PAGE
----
Divine adornment of the Church of Christ!
Entreat the Master of All
To strengthen the Orthodox Faith in America,
To grant peace to the world
And to our souls, great mercy!


Causing meekness, humility and love to dwell in your soul,
You did earnestly serve the suffering,
O holy passion-bearer Princess Elizabeth;
Wherefore, with faith you did endure suffering and death for Christ,
with the martyr Barbara.
With her pray for all who honor you with love.


O blessed Father Herman of Alaska,
North star of Christ's holy Church,
the light of your holy life and great deeds
guides those who follow the Orthodox Way.
Together we lift high the Holy Cross
you planted firmly in America.
Let all behold and glorify Jesus Christ,
singing His holy Resurrection.

Seasonal Kontakion in the 6th Tone

O Christ our God, upon fulfilling Your dispensation for our sake, You ascended in Glory, uniting the earthly with the heavenly. You were never separate but remained inseparable, and cried out to those who love You, "I am with you and no one is against you."

Gospel and Epistle Readings

Epistle Reading

Prokeimenon. 4th Tone. Daniel 3.26,27.
Blessed are you, O Lord, the God of our fathers.
Verse: For you are just in all you have done.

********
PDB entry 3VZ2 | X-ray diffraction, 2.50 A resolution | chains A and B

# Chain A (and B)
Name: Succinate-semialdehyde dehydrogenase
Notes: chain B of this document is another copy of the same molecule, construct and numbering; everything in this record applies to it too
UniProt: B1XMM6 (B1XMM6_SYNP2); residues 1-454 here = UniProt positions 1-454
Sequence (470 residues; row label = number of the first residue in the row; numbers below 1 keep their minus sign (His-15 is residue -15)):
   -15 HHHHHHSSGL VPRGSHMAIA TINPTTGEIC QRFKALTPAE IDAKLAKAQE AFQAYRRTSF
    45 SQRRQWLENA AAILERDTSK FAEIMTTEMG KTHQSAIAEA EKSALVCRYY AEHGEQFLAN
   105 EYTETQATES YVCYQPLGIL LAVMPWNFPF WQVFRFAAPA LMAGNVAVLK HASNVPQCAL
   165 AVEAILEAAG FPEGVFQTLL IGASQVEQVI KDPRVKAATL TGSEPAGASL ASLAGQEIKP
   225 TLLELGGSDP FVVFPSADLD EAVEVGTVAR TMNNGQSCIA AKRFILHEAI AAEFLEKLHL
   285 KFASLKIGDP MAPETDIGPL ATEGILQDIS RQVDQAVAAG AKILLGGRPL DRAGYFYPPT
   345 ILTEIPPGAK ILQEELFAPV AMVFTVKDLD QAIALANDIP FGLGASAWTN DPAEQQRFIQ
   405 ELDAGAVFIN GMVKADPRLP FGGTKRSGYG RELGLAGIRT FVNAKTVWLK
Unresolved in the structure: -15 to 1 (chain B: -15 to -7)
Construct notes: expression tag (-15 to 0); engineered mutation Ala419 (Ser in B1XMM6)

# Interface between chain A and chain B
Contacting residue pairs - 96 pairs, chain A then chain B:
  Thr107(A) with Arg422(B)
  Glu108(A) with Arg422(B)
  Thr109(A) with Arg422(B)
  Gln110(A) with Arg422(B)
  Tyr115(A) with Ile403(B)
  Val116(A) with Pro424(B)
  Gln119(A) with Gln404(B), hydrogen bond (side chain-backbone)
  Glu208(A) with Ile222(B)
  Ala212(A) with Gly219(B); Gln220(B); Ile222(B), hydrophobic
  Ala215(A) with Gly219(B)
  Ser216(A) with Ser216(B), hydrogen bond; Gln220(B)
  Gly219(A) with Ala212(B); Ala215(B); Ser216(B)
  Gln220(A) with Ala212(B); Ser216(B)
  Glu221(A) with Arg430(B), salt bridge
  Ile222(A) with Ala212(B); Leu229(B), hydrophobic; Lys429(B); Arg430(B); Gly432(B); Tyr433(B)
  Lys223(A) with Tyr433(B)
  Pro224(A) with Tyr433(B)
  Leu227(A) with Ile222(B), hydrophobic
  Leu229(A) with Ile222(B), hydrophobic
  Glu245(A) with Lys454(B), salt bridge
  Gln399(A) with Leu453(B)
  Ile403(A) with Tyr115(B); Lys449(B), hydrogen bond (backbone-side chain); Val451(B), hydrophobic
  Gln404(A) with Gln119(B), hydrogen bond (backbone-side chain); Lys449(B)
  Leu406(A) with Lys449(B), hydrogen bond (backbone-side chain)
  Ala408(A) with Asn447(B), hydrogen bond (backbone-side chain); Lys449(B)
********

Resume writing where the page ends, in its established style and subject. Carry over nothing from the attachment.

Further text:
The reading is from Acts of the Apostles 20:16-18, 28-36.

IN THOSE DAYS, Paul had decided to sail past Ephesos, so that he might not have to spend time in Asia; for he was hastening to be at Jerusalem, if possible, on the day of Pentecost. And from Miletos he sent to Ephesos and called to him the elders of the church. And when they came to him, he said to them: "Take heed to yourselves and to all the flock, in which the Holy Spirit has made you overseers, to care for the church of God which he obtained with the blood of his own Son. I know that after my departure fierce wolves will come in among you, not sparing the flock; and from among your own selves will arise men speaking perverse things, to draw away the disciples after them. Therefore be alert, remembering that for three years I did not cease night or day to admonish every one with tears. And now I commend you to God and to the word of his grace, which is able to build you up and to give you the inheritance among all those who are sanctified. I coveted no one's silver or gold or apparel. You yourselves know that these hands ministered to my necessities, and to those who were with me. In all things I have shown you that by so toiling one must help the weak, remembering the words of the Lord Jesus, how he said, 'it is more blessed to give than to receive.' " And when he had spoken thus, he knelt down and prayed with them all.

Gospel Reading

Fathers of the 1st Council
The Reading is from John 17:1-13